What is the impact on survival of patients with squamous cell carcinoma of unknown primary who were treated with ipsilateral neck dissection and ipsilateral postoperative radiotherapy (PORT), and those who received PORT to both sides of the neck and the pharyngeal axis (BILAX)?
Explore This IssueMay 2021
There is no significant difference in overall survival (OS) and disease-free survival (DFS) rates between patients with squamous cell carcinoma of unknown primary who are treated with ipsilateral neck dissection and ipsilateral PORT and patients treated with BILAX.
BACKGROUND: The most common histology in cervical metastasis is squamous cell carcinoma. In 3% to 9% of head and neck squamous cell carcinoma (HNSCC), the primary tumor remains unidentified. New techniques help identify the primary site in head and neck carcinoma of unknown primary (HNCUP), but substantial heterogeneity exists regarding treatment and management.
STUDY DESIGN: Retrospective cohort study.
SETTING: Department of Otorhinolaryngology and Head and Neck Surgery, Erasmus University Medical Center, Rotterdam, The Netherlands.
SYNOPSIS: Researchers retrospectively analyzed 78 patients (49 males, 29 females, mean age 60.7 years) with squamous cell carcinoma who were diagnosed between Jan. 1, 2006, and Dec. 31, 2015, and who received PORT following ipsilateral neck dissection. Thirty-nine patients received ipsilateral PORT (IPSI group) and another 39 patients received BILAX (BILAX group). The endpoints of the study were three-year OS, three-year DFS, and overall late radiation toxicity. The median follow-up duration for all 78 patients was 54 months (5–153 months). During this period, 26 patients died. For the IPSI and BILAX groups, the three-year OS rates were 74.4% and 74.1%, respectively; the three-year DFS rates were 73.8% and 71.4%, respectively. However, there was a significantly lower total toxicity score (16% low/15% moderate/3% high) and rate of xerostomia (15 patients) for patients in the IPSI group as opposed to the BILAX group (4% low/26% moderate/7% high and 31 patients, respectively). Study limitations included that the treatment protocols used at the time of this cohort may have skewed survival rates in favor of ipsilateral PORT.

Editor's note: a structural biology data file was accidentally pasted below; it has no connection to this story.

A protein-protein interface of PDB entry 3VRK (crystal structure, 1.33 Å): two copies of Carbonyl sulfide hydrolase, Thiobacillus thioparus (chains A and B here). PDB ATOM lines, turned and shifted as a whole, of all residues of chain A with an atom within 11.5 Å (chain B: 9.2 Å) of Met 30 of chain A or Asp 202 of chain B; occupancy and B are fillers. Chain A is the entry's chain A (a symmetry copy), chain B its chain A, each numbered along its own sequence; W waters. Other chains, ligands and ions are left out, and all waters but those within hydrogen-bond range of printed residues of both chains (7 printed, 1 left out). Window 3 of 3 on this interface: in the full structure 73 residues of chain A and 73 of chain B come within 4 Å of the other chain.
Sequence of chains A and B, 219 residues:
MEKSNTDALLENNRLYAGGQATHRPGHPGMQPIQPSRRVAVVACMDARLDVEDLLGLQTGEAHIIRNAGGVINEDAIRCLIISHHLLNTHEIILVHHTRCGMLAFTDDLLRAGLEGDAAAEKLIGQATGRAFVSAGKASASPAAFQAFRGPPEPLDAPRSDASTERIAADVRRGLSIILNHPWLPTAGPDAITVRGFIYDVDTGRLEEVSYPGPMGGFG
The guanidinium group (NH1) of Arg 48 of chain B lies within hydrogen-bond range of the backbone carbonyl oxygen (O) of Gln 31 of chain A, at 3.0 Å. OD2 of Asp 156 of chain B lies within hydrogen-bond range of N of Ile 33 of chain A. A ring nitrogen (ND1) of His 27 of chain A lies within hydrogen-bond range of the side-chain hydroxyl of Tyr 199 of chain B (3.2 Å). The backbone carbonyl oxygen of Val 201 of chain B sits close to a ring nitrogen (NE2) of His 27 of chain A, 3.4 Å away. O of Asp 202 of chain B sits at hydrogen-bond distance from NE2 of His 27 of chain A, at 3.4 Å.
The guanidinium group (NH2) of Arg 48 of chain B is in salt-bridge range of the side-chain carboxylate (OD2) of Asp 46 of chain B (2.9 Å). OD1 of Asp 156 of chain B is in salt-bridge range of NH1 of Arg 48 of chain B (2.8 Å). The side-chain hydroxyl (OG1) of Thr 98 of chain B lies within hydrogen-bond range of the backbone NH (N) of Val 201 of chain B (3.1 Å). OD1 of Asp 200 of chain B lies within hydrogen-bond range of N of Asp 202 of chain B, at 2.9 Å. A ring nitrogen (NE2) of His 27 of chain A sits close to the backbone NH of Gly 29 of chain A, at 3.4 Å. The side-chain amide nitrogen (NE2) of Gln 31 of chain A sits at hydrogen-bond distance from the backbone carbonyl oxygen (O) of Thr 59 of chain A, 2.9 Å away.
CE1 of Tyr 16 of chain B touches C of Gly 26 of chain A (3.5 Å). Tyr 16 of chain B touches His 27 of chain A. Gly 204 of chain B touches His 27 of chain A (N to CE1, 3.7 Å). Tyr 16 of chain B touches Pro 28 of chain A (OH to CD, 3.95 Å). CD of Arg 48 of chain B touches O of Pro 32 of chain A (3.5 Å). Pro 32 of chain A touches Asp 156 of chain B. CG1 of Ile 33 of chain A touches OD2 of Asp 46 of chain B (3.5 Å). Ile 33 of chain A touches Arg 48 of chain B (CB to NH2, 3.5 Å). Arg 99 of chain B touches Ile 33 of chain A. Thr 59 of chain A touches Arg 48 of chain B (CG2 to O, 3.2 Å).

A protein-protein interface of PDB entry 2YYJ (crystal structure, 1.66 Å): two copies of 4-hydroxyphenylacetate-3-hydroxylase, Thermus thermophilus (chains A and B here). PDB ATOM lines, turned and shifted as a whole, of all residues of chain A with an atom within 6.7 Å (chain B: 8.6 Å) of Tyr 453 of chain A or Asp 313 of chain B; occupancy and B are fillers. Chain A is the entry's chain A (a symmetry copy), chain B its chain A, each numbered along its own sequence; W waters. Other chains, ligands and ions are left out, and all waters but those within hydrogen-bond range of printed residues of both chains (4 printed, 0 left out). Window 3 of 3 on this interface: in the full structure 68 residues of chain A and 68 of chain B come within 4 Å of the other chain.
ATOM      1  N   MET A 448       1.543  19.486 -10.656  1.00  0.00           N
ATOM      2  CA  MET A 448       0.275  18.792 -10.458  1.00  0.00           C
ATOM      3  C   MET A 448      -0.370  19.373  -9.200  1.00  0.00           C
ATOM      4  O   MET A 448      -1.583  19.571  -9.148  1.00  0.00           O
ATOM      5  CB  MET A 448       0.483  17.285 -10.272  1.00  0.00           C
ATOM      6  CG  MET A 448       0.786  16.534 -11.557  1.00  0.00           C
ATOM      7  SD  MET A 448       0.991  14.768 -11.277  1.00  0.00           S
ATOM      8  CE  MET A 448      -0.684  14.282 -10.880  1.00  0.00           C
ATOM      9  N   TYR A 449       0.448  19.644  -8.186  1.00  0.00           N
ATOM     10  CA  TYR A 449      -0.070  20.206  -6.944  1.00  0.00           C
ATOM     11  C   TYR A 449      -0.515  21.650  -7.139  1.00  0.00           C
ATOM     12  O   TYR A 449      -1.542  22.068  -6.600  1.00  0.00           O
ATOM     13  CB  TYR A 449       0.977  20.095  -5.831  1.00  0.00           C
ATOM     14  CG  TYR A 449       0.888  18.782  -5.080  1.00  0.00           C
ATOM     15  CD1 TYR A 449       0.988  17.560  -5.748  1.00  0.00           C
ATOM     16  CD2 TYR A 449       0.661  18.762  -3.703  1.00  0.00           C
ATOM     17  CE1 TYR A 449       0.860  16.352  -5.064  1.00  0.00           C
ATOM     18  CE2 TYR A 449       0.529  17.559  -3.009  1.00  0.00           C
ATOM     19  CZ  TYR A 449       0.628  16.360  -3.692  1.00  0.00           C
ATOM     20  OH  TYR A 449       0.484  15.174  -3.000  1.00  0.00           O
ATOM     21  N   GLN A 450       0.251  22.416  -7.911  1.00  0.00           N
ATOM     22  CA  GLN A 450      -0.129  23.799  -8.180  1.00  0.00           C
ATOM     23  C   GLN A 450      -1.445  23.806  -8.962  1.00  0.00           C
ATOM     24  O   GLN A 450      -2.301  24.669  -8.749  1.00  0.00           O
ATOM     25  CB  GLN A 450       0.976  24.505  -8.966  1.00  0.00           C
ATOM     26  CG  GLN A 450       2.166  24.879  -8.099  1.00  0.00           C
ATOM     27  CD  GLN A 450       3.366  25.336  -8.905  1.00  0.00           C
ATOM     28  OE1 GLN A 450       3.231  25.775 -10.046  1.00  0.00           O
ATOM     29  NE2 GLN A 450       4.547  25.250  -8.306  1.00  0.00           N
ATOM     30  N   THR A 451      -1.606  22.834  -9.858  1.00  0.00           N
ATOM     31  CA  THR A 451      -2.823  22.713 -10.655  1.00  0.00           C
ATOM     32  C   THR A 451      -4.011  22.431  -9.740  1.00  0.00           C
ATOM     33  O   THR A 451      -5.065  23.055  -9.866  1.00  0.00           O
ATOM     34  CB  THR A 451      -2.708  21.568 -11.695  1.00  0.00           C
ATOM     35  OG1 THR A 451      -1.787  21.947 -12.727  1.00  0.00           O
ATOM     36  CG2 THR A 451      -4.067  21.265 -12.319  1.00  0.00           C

CITATION: Berzenji D, Monserez DA, Verduijn GM, et al. Treatment of head and neck carcinoma of unknown primary: Cracking a nut with a sledgehammer? Laryngoscope Investig Otolaryngol. 2021;6:211-218.